The latest big thing in Ethereum is Decentralised Finance (DeFi). Central applications of DeFi are lending, staking and trading ERC20 tokens. To use ERC20 tokens in DeFi protocols such as Uniswap, Aave or Yearn you have to grant the dapp permission to spend tokens on your behalf - known as an ERC20 allowance. These allowances are integral to the functioning of DeFi platforms, but can be dangerous if left unchecked.

Note: this post specifically talks about ERC20 allowances, but it also applies to NFTs.

Why are ERC20 allowances necessary?

With Ethereum's native ETH token it is possible to call a smart contract function and send ETH to the contract at the same time. This is done using so-called payable functions. But because ERC20 tokens are smart contracts themselves, there is no way to directly send tokens to a smart contract while also calling one of its functions.

Instead, the ERC20 standard allows smart contracts to transfer tokens on behalf of users - with the transferFrom() function. To do so, the user needs to allow the smart contract to transfer those tokens on their behalf.

This way, a user can "deposit" tokens into a smart contract, and at the same time, the smart contract can update its state to reflect the deposit. In contrast, if you just send ERC20 tokens to the contract, the contract cannot update its state (e.g. to credit the deposit to your account).

Aave deposit interface

As an example, if you want to "deposit" DAI into Aave to earn interest, you need to first allow the Aave contract to take some DAI from your wallet. Then you call a smart contract function on the Aave contract where you specify how much DAI you want to deposit. The Aave contract then takes exactly that amount from your wallet using the transferFrom() function and credits you with the same amount of aDAI tokens.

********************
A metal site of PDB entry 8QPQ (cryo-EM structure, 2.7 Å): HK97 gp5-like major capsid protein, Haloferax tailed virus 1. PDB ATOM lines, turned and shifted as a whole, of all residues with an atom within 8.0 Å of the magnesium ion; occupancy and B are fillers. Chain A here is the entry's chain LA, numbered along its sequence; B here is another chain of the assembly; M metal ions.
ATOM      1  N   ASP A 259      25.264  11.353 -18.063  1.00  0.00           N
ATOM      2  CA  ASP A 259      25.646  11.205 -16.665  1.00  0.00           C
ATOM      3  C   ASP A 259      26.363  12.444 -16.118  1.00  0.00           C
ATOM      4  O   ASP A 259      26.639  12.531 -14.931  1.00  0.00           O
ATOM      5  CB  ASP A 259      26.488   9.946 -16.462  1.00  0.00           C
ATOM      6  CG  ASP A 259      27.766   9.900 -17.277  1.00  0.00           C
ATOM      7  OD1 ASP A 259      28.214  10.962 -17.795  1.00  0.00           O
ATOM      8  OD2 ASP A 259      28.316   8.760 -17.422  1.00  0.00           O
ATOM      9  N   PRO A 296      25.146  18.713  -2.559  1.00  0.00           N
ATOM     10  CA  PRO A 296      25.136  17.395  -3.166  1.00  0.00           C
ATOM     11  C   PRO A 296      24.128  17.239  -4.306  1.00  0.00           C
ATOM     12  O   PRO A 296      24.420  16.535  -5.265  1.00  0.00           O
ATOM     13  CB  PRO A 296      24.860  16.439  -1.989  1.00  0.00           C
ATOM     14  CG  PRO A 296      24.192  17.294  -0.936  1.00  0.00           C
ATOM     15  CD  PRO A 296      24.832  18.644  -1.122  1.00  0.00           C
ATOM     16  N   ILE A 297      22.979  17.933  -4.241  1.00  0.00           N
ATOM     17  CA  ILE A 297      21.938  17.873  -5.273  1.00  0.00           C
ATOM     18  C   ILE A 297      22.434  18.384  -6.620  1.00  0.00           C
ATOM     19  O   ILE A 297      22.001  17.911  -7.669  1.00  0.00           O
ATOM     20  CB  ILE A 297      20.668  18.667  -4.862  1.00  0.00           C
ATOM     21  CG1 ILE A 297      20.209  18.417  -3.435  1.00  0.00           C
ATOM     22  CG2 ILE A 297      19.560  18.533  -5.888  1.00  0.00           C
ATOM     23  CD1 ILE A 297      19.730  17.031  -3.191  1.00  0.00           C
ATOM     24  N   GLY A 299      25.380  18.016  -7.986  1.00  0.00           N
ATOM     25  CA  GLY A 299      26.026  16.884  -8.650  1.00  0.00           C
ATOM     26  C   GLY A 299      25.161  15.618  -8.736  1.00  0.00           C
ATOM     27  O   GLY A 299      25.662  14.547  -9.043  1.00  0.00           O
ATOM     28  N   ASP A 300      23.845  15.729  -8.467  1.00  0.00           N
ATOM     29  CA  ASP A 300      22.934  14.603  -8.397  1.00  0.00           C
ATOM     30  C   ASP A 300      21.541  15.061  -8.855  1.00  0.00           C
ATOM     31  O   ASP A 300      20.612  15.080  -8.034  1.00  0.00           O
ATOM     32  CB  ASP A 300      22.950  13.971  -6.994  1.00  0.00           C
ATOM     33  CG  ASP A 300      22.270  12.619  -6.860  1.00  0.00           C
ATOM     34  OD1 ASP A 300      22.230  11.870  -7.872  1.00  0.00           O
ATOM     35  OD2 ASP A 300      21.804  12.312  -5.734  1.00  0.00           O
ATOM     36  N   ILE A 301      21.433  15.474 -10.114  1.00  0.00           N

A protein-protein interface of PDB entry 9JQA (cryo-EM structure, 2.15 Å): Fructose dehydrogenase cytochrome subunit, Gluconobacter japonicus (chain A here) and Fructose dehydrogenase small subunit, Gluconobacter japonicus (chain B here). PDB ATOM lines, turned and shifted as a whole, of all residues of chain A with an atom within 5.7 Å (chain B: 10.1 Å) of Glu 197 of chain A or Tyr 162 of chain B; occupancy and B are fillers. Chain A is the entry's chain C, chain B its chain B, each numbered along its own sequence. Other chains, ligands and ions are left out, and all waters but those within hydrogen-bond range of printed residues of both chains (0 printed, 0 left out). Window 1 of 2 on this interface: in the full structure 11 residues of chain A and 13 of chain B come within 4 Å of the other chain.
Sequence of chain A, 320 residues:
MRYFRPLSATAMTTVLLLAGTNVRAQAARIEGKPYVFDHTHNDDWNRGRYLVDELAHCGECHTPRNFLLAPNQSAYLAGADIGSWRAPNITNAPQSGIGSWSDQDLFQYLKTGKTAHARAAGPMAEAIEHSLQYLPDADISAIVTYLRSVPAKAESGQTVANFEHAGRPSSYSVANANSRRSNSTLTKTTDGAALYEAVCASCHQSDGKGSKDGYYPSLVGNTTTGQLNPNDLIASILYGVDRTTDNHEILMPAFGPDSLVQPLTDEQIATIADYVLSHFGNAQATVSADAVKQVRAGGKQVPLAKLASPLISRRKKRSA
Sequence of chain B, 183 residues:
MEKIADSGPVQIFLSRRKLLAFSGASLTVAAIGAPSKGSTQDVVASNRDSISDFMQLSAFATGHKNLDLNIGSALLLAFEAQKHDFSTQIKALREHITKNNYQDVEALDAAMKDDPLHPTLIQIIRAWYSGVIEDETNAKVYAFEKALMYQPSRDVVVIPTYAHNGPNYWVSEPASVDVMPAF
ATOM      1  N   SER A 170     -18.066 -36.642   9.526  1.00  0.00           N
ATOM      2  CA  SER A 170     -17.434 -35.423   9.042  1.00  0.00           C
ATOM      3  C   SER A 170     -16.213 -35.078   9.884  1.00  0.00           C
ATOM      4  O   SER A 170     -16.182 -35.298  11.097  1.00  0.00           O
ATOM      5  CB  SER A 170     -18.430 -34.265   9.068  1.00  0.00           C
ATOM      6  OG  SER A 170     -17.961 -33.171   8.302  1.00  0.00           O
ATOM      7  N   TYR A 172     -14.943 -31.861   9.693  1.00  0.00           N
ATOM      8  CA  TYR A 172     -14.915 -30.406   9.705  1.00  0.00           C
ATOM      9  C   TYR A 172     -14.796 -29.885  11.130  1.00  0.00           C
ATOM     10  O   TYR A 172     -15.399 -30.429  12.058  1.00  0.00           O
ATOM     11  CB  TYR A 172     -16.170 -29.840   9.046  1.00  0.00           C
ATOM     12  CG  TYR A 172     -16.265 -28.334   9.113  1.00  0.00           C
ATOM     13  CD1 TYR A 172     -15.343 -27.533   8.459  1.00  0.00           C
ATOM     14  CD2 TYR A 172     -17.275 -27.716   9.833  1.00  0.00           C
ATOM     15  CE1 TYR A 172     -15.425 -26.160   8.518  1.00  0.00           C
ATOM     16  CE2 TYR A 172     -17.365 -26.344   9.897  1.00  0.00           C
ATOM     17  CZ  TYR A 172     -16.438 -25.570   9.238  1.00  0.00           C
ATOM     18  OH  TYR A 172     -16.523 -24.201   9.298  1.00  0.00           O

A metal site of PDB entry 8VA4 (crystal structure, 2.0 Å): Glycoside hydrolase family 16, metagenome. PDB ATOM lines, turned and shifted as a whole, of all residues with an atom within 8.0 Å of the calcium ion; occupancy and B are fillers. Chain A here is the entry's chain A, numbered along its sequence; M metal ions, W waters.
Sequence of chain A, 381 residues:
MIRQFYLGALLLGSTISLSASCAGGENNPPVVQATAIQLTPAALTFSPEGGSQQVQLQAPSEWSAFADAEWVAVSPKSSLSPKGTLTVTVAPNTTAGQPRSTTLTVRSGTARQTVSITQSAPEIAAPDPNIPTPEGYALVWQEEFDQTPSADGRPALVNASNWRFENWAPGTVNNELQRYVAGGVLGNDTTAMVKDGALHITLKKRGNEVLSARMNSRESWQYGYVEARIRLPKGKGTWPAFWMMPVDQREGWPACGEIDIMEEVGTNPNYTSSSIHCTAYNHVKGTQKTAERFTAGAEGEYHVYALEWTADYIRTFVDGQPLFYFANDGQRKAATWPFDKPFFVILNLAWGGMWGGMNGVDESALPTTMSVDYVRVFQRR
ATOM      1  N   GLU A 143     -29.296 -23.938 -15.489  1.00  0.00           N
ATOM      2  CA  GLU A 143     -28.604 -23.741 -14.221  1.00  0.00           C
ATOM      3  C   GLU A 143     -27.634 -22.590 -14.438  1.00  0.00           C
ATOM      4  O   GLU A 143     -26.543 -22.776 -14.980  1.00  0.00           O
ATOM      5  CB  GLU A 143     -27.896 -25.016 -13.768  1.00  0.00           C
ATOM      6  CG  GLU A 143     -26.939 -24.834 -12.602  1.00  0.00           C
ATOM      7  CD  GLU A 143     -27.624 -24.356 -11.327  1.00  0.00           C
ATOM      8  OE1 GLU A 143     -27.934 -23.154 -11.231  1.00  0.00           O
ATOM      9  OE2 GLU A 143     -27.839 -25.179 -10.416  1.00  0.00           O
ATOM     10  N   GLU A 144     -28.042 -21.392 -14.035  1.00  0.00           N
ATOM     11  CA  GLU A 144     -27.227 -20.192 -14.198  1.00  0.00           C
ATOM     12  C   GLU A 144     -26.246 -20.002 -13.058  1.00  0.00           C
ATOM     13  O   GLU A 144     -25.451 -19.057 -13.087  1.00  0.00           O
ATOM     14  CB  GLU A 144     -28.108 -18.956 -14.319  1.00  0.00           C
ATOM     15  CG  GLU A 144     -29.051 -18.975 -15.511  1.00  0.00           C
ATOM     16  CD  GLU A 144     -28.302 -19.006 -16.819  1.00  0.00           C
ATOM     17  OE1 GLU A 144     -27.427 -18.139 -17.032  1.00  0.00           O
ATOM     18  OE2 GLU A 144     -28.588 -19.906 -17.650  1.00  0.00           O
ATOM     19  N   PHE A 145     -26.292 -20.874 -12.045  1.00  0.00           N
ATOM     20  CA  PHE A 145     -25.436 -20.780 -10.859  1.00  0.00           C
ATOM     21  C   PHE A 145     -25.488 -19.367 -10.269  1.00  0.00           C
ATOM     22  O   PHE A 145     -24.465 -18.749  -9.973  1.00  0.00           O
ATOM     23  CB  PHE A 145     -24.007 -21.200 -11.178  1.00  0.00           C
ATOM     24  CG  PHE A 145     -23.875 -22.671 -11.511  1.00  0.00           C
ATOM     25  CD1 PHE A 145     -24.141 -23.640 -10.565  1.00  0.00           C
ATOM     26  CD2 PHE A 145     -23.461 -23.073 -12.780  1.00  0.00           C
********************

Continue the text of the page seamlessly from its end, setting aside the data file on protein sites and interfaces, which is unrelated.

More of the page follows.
Why are unlimited ERC20 allowances harmful?

When depositing a specific amount (say 100 DAI) into a contract, you can choose to set an allowance of exactly that amount. But instead, many apps instead request an unlimited allowance from the user.

This offers a superior user experience because the user does not need to approve a new allowance every time they want to deposit tokens. By setting up an unlimited allowance, the user just needs to approve it once, and not repeat the process for subsequent deposits.

However, this setup comes with significant drawbacks. As we know, bugs can exist and exploits can happen even in established projects. And by giving these platforms an unlimited allowance, you do not only expose your deposited funds to these risks, but also the tokens that you're holding "safely" in your wallet.

I first talked about this with Paul Berg at Devcon 5, where he gave a presentation about precisely the issues discussed in this article. While developing Sablier, Paul found (and fixed!) a bug in his smart contracts, where not only the deposited DAI ($100) were at risk, but also all DAI in the testers' wallets ($10k)!

Real world risks

For a long time the risk of unlimited allowances was largely theoretical, and Paul's Sablier bug was fixed before the platform went into production. Back then there hadn't been any exploits that took advantage of ERC20 allowances, but it was bound to happen as platforms kept using unlimited allowances.

And over the past years we have seen several such exploits.

Bug exploits

In early 2020, Bancor experienced a bug that put users' funds at risk. The function that executes the ERC20 transferFrom() function was accidentally made public (rather than private to the contract), which allowed anyone to execute it and drain the users' wallets. Bancor performed a white-hat hack of the contract to contain the damage and returned the funds back to users.

Another high profile bug exploit was the Furucombo hack in February 2021, where a bug in the Furucombo protocol enabled a hacker to drain the wallets of people who gave an allowance to Furucombo, even if they didn't have any funds deposited into the contract directly.

Malicious projects

While bugs can happen even in reputable and legitimate projects, there have also been cases where the project itself was malicious. During 2020's DeFi summer, people were jumping at every new food-themed DeFi fork, which included some outright scams. And even if people tried to limit their risk by only depositing small amounts, funds in their wallets were still at risk because of unlimited ERC20 allowances.

UniCats interface

ZenGo reported one such exploit in a project called UniCats. People could deposit their Uniswap (UNI) tokens to farm MEOW tokens (you can't make this up). But to do the deposit, they had to grant an unlimited allowance. When the project inevitably rug-pulled, the scammers not only took the deposited funds, but also all UNI tokens that users had in their wallets.